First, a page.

He begins each chorus with a short, sparse idea and that grows and changes bit by bit. Notice the use of the half-step motive in the first twelve bars and the repeated use of the F sharp – G pattern in the second twelve.
Looking at the notated version, it seems like there are at least as many rests as there are notes, and you can hear the spaciousness in the recording. The melody really breathes in a way that is foreign to most piano players.
Red Garland was the pianist for Miles Davis’ group that became known as the First Great Quintet. Stylistically, he is known for his block chord style, but for this week’s transcription we will look at an example of his virtuosic 8th-note lines.
The album Relaxin’ With the Miles Davis Quintet was one of several albums the group recorded for Prestige between 1956 and 1961. This excerpt is taken from the beginning of Garland’s solo on the tune Oleo (a popular “Rhythm Changes” tune by Sonny Rollins).
Things to note:
most of the solo takes place below middle C on the piano
frequent use of enclosing chromatic notes. Chord tones are often approached from above and below by chromatic neighbors.
I have placed brackets around a few notes where the connecting notes are not heard clearly and probably not played at the recorded tempo. My instinct is that these are the “intended” notes but the tempo does not allow for them to come out cleanly.
Garland often plays four or more measures of solid eighth-notes without rests, but when he does rest, it feels just right.
The bridge section of the musical form known as “rhythm changes” is a perennial improvisatory playground. The harmony commonly follows a cycle of dominant chords, each resolving down a fifth (or up a fourth), and the tension created by this progression provides fertile ground for melodic inventions.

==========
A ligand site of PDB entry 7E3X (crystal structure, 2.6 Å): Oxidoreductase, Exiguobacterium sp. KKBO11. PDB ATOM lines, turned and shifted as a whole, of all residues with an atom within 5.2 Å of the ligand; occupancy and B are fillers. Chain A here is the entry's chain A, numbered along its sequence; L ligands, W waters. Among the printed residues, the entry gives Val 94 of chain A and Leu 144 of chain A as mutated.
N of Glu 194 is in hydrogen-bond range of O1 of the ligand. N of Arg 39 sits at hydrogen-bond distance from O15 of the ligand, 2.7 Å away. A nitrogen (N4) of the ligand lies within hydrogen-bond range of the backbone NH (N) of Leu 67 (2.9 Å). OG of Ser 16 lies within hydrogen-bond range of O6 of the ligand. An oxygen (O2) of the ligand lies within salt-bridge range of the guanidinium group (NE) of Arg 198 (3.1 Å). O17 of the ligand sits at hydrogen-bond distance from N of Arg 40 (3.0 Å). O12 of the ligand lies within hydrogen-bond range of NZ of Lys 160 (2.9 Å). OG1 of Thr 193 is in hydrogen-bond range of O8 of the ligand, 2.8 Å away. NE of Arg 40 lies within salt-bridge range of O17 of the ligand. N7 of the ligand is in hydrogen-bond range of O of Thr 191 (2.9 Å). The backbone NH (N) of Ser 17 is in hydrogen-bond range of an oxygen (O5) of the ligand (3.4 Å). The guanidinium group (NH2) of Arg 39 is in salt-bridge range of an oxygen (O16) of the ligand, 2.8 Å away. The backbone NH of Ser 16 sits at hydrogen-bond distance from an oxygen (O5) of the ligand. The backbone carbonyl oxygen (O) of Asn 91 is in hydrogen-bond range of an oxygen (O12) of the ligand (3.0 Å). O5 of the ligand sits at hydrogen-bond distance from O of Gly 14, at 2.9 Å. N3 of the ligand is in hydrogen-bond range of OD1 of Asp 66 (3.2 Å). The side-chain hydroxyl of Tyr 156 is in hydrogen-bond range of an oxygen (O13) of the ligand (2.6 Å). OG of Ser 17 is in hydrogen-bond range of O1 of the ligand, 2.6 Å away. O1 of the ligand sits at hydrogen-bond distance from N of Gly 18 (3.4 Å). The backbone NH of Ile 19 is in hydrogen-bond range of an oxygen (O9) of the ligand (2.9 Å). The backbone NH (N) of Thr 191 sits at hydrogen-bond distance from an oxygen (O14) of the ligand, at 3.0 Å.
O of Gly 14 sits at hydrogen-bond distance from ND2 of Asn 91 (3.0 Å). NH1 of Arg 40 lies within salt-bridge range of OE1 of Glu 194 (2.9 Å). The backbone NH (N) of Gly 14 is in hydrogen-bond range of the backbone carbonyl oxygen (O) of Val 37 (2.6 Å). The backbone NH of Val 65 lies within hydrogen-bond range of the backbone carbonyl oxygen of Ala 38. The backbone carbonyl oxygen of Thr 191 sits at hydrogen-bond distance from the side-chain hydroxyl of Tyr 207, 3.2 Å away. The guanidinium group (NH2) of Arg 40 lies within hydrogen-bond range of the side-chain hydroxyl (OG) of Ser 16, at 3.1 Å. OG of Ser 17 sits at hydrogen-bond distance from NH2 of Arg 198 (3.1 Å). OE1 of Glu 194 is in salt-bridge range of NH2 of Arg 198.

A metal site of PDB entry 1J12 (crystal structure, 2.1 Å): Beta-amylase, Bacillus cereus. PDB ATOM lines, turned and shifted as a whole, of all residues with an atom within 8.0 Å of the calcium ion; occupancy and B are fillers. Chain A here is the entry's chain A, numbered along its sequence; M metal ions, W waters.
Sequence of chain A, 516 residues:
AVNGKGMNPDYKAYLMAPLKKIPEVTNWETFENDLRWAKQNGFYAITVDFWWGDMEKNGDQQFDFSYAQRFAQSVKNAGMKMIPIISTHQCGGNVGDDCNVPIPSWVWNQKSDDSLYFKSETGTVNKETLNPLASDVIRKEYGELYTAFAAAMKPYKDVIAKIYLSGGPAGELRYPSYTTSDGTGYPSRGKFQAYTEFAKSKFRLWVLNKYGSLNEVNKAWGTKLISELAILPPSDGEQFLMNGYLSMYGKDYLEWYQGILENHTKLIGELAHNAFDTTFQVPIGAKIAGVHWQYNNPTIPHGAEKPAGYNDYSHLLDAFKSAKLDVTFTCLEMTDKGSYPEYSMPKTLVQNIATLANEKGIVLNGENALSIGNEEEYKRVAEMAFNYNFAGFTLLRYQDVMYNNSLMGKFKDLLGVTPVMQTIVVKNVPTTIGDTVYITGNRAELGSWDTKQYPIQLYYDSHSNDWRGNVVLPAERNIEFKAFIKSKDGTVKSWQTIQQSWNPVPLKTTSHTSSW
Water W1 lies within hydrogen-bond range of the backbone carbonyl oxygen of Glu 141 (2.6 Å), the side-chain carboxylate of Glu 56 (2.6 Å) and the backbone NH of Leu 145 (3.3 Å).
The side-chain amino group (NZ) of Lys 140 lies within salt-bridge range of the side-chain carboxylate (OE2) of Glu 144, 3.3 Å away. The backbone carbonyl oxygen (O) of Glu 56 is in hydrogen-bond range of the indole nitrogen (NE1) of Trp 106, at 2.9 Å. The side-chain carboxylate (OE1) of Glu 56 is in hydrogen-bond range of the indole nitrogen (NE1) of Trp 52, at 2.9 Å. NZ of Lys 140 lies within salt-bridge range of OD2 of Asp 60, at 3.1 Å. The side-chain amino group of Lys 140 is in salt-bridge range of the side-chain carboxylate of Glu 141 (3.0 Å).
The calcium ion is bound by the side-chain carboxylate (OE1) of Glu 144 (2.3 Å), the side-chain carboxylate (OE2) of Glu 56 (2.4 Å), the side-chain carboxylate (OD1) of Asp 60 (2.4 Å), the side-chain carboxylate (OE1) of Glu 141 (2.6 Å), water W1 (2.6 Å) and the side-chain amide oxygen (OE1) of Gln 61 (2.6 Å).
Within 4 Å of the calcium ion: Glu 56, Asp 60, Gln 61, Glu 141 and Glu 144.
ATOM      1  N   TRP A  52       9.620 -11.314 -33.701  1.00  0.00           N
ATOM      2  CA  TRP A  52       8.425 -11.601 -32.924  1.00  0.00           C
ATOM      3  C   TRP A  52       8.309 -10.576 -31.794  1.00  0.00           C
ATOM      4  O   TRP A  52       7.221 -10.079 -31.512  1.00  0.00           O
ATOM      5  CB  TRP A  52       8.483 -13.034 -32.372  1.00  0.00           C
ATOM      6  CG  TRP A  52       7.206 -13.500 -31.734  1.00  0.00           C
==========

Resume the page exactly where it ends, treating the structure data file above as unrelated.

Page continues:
This week we will look at the the way Bill Evans uses harmony and rhythm to create a unique statement on the bridge of Sonny Rollins’ tune “Oleo.” (This recording is on the album Everybody Dig’s Bill Evans (1958) featuring Sam Jones on bass and Philly Joe Jones on drums).
In a typical Bb rhythm changes tune, the bridge begins on D7 and continues to G7, C7, and F7 before resolving back to Bb. Evans takes advantage of the nature of the whole-tone scale and tritone substitution to complete this cycle using a descending half-step motion.
Once you are comfortable with the sound and feel of the harmony, it’s time to move on to the…
The hallmark of developed rhythmic improvisors is the ability to freely cross the estabilished bar lines and still create a musically complete phrase. Bill Evans uses a common technique here that can be understood as a repeated three-beat phrase over several bars of 4/4 time.
The brackets identify the three-beat riff and you can see that it takes three full measures of 4/4 before the pattern begins again on beat one. Evans adds additional rhythmic material for variety, but begins another three-beat phrase in bar 5.
Make sure you can feel these rhythms between the hands before you continue.
Putting It All Together
Here is the complete pattern that Bill Evans plays on the bridge to Oleo. Note that if you learned the rhythm above, the right hand is now split between the higher cluster of two notes and the lower single note.
The moral of this story: never underestimate the power of rhythm in creating unique and exciting musical statements.
Vijay Iyer, speaking with Christopher Lydon on the Open Source podcast:
When we say [music is] a conversation, that’s being employed as a metaphor. When we think linguistically about conversation we think about the transmission of information. But that’s not all that conversation is. What it is first is music, which is to say it’s a way of harmonizing with one another. So using the conversation metaphor for music is a little bit backwards to me, because really music came first. That’s the sound of us being together. That’s what music is. So conversation is inherently musical, because it’s about harmonization with another person, it’s about grooving with another person, it’s about improvising. It’s all those things already.
Iyer turns the traditional language metaphor on its head by saying that spoken language mimics music, not the other way around. If I were looking for a definition of “jazz” in the 21st (or any) century, I’d say he’s on to something here.